Konami’s first Metal Gear title after Hideo Kojima’s departure tries to do things a little differently, appealing to a new crowd but perhaps alienating old fans.
I first got to lay eyes on Metal Gear Survive in the summer of 2016, when the only information I had prior to the demo was that it was going to be a “secret project”. The Metal Gear Solid spin-off we got to see was supposed to be out during 2017, but delays pushed it to early 2018. We got to play it during E3 and Gamescom last year though, so its new direction wasn’t a total surprise.
Taking place in between the events of Ground Zeroes and The Phantom Pain, Metal Gear Survive does feature a ‘regular’ story despite its emphasis on survival elements and online cooperative gameplay. In Survive, however, the story isn’t especially fleshed out and not delivered with as much cinematic oomph, especially when compared Phantom Pain. For someone who’s a big fan of single player cinematic action adventures, Survive’s story is definitely somewhat of a letdown – its emphasis on surviving amidst zombies is potentially fun, but its execution is lacking in terms of the intrigue that other Metal Gear titles offer.
Despite a story being there, the biggest emphasis is on gameplay – an area where Survive feels very different from the last two Metal Gear titles. While Phantom Pain has a marvelous opening sequence, Survive takes a long time to get going. This isn’t just true from a narrative standpoint, it’s also because the game takes a long time to explain all of its survival mechanics through a seemingly endless series of tutorials.
While that points to a pacing problem, it also indicates a problem you’ll run into further down the road. The way Survive works is that you’ll be frequently taken out of the flow of the action and story to navigate menus in order to manage a wide array of aspects. Those who regularly play survival games might be more accustomed to this, but Metal Gear fans might very well enjoy it far less. To them, a lot of the gameplay ends up feeling repetitive and too time-consuming.
Where the game shines brightest is in its action-oriented scenes, especially when they’re being played with other players through a cooperative multiplayer session. Here, the game feels simplified and the zombie theme is at its best and most terrifying. They’re okay when playing with AI teammates in single player too, but playing these with a couple of other real life players brought back some Left 4 Dead memories. Good ones.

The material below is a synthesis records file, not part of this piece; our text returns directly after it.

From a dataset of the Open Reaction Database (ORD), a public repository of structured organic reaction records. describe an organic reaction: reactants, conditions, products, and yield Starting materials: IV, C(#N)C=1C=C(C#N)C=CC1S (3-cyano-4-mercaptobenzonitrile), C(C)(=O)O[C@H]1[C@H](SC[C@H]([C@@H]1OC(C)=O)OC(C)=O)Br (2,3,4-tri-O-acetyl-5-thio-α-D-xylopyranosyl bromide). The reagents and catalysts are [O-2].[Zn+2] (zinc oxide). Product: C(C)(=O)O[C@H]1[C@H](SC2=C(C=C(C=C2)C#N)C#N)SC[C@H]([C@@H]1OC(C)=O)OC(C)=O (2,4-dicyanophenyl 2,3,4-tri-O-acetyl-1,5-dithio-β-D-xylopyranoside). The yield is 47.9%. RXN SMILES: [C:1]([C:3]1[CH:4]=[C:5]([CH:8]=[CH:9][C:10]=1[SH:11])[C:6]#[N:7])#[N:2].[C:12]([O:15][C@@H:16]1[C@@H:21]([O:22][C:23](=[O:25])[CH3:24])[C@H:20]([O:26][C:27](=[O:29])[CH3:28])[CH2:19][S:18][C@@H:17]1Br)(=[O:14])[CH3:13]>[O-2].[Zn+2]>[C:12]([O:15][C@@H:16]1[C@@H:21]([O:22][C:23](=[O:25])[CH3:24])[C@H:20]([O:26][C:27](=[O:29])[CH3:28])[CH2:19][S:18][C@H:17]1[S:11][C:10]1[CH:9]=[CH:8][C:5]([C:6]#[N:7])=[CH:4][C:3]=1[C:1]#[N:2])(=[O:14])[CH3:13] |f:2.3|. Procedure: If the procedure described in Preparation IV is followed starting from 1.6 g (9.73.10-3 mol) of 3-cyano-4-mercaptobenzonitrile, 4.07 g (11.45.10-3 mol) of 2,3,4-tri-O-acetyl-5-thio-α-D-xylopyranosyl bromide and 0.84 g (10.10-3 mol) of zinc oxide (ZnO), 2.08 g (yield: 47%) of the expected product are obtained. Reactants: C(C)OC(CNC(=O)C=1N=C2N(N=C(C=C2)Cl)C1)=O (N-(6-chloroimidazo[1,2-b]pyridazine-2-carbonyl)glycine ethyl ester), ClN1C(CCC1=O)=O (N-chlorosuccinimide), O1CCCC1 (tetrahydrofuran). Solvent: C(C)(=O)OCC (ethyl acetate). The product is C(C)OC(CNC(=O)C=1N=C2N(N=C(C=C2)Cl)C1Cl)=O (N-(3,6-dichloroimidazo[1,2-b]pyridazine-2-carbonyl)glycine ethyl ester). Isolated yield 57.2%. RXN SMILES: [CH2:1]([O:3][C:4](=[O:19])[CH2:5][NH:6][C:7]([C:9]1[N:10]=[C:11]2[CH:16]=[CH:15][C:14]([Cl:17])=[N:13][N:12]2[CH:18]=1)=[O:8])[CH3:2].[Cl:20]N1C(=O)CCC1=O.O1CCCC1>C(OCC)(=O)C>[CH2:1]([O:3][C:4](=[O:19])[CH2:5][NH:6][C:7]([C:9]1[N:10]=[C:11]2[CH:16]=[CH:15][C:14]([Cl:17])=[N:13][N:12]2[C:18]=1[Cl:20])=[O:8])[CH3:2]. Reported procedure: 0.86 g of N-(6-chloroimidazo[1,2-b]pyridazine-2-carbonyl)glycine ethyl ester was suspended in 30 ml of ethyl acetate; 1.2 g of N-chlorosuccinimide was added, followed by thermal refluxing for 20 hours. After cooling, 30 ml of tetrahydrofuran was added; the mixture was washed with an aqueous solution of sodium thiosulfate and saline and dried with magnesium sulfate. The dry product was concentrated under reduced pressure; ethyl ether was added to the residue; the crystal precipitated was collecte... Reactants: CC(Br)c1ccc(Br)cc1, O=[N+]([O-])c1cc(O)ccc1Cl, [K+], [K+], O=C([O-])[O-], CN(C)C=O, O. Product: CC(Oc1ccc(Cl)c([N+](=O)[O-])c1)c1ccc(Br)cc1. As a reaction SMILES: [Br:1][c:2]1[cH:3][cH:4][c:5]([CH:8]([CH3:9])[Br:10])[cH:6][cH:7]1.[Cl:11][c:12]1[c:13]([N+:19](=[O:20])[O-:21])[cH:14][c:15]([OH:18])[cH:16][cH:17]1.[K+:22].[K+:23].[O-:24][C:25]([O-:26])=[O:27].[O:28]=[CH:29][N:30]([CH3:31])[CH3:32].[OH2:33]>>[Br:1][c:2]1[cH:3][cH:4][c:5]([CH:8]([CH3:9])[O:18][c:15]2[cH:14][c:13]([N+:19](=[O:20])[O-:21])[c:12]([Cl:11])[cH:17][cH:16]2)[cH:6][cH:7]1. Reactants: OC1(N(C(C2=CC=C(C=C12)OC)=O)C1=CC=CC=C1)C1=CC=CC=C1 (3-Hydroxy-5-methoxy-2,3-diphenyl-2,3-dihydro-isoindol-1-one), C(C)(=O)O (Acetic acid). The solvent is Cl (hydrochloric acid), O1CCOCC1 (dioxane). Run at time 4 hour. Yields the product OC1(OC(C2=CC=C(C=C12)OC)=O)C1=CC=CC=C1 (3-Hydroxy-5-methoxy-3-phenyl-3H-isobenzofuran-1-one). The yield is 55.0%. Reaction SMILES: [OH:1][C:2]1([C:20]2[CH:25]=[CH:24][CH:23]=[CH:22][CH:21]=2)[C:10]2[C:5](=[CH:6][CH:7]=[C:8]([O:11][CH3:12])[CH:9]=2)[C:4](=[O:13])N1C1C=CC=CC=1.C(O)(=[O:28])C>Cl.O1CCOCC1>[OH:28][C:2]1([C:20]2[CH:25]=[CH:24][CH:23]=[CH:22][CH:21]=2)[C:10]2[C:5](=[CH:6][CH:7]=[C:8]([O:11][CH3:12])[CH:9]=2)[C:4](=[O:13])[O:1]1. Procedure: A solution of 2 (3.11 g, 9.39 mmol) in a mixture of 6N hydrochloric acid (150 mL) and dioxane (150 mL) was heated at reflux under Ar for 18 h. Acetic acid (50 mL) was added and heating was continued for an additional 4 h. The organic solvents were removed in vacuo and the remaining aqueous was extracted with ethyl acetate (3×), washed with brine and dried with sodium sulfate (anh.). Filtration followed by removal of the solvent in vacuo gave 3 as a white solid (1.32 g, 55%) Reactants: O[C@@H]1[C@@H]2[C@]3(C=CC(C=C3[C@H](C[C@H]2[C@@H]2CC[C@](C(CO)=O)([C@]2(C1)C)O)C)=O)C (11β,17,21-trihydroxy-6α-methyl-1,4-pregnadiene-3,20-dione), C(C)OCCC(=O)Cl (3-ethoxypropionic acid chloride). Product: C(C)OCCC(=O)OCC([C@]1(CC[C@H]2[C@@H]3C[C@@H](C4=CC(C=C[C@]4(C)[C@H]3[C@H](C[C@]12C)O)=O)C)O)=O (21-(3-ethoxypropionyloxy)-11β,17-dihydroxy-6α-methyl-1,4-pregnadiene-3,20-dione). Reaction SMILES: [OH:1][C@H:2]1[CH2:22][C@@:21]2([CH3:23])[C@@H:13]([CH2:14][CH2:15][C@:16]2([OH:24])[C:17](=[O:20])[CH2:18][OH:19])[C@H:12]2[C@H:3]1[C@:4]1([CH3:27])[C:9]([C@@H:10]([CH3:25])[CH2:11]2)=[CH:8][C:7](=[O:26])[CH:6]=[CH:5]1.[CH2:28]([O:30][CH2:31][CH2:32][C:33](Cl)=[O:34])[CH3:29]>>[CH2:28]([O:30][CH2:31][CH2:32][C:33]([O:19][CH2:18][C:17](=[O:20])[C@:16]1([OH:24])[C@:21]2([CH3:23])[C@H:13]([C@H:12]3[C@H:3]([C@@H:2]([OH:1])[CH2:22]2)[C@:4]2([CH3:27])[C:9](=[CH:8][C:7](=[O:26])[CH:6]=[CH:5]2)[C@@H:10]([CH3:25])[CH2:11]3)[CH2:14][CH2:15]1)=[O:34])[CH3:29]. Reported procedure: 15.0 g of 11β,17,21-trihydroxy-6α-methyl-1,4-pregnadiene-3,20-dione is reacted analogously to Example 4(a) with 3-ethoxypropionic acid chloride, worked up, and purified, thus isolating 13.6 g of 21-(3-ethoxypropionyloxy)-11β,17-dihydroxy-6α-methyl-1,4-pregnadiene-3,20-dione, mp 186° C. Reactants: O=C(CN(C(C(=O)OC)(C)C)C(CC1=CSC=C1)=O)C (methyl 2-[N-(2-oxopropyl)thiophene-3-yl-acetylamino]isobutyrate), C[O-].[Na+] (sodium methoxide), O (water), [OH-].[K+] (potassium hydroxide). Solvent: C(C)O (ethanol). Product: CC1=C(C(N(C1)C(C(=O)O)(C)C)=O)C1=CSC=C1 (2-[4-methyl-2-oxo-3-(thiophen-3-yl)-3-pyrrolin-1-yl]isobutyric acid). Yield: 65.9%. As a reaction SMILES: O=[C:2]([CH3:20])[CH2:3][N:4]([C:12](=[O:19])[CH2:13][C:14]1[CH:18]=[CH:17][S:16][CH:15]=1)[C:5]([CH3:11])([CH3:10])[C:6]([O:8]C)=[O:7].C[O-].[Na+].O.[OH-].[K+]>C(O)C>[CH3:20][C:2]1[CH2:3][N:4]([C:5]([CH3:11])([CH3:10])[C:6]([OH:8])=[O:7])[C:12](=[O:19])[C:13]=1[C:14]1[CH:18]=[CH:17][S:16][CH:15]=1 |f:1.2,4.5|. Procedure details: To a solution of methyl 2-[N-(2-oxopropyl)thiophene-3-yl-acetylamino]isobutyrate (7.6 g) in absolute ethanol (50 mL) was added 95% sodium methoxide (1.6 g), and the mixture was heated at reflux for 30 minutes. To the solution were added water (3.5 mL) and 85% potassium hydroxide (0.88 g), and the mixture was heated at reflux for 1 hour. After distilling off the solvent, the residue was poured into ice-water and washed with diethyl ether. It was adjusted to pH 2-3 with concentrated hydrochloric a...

In between those good bits, however, there’s a ton of slow progression and even more survival elements whose function feels like it is to make sure progression is even slower. Very often when I felt like I was getting into the story, I would be pulled right out because my character got thirsty and needed water. This often isn’t just a case of having a quick drink – you have to clear the water before drinking it. Food is scarce so when you go hungry this’ll eat up even more of your time.
There’s a large open world to explore, but there’s not that much to find. It’s mostly about scavenging for supplies and keeping yourself alive and well, and when you’re not doing that you’re often finding materials to help you craft other materials. I’ll readily admit I’m not the world’s biggest fan of survival games, but I do really enjoy the Metal Gear series and obviously approach this game from that angle – as will many others. To them, it may just be too much of something that doesn’t feel that exciting.
Completing missions allows you to earn upgrades and these kept me engaged, though I kept hoping for things to kick into gear story-wise. Sadly, it never did. Instead I had some fun with the occasional coop mission and staying far away from the game’s lamentable microtransactions, but in the end couldn’t help thinking I would have had more fun playing The Phantom Pain for a third time. Metal Gear Survive has its share of thrills, but they’re spread too far and wide.